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Culture > Loose Lips

Cars, guitars & covers

Dan Sweet, Tony Bell & a stogie.
Karen Wiggins & Michael Branch groove & glow.
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Published 1/9/2002

AUTOPALOOZA

Hey, kids! It’s time once again for the enormous production of flash, glitz and vehicular glory known as the annual North American International Auto Show. Yes, the week before the show opens to the public, we privileged members of the media get to indulge in a smorgasbord of free food and drink, and a mountain of press kits and artistically styled, limited-edition paperweights. Why, it’s times like this that remind me of why I ventured into the world of journalism in the first place.

But on to media preview week: I moseyed into Cobo Center and was greeted by the sight of an international cast of automotive reporters and industry insiders cavorting about, swilling free European beer, wolfing down sushi and ogling the slinky auto show models — er, vehicle spokespersons. Many of the esteemed members of the press were also seen sneaking out the door with briefcases stuffed full of pilfered food — hey, we’re entitled. Have you ever seen the average journalist’s paycheck? It ain’t pretty.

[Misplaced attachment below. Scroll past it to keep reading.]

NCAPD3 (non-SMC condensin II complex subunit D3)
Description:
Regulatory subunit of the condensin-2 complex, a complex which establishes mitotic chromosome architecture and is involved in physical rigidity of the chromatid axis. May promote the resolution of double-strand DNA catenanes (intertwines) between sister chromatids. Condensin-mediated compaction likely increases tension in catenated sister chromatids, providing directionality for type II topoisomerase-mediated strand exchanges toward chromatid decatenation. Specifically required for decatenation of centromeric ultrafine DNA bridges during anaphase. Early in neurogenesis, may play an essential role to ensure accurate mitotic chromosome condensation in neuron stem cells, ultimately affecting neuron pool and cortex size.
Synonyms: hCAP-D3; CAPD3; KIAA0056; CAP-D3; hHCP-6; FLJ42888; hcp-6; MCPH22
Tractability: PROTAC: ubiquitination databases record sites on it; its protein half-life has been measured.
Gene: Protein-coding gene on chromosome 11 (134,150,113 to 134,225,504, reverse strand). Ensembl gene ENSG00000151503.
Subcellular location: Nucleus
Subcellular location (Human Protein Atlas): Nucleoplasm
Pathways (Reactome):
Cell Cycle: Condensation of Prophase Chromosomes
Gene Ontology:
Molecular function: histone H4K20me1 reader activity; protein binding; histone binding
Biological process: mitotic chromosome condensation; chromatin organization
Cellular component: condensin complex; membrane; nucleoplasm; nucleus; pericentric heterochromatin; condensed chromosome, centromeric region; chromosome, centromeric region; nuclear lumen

I’m not so pleased to say I have determined the No. 1 pickup line of choice by overweight, balding execs at the show: “Say, are you one of the models?” I lost count after about the fifth time I was assaulted with this, and even tried snipping back, “Why, no, I’m a vehicle spokesperson!” and then stomping off in a snit.

Then there are the amazingly elaborate installations, like the enormous waterfall at Jeep, or fascinating idiosyncrasies such as the sight of turbocharged, testosterone-injected race cars burning rubber around a symphony string ensemble.

The vehicle displays are spectacles indeed; former Noir Leather employee Matrix entertained me with an utterly hilarious anecdote about last year’s show, when a handful of fetish models were recruited to play the part of “cool people” and promote the “coolness” factor of GM’s much-maligned Aztek. The concept of Noir Leather fetish models endorsing an Aztek is so preposterously amusing that I simply cannot add any further witty and acerbic commentary to the situation. OK, yes, I can — the Aztek’s versatile and rugged cargo storage space is also quite adept at hauling and transporting all of your cat-o’-nine tails, riding crops and spanking benches! I’m sorry, I just had to.

The place to be in between the theatrics was the DaimlerChrysler par-tay at the historic firehouse across the street. Whoever arranged the entertainment gets an A plus for booking one of the best and hardest-working blues bands in Detroit, Johnnie Bassett and the Blues Insurgents. I was also highly impressed with the stylish and cozy martini and cigar bar. Here, I discovered that journalists, while plenty accustomed to snapping photos of people, tend to turn and run in abject horror when encountered with the other side of the camera lens. However, journalists Dan Sweet and Tony Bell were kind enough to allow me to steal their souls, er, take their images while they were savoring some of the fine Cubans offered.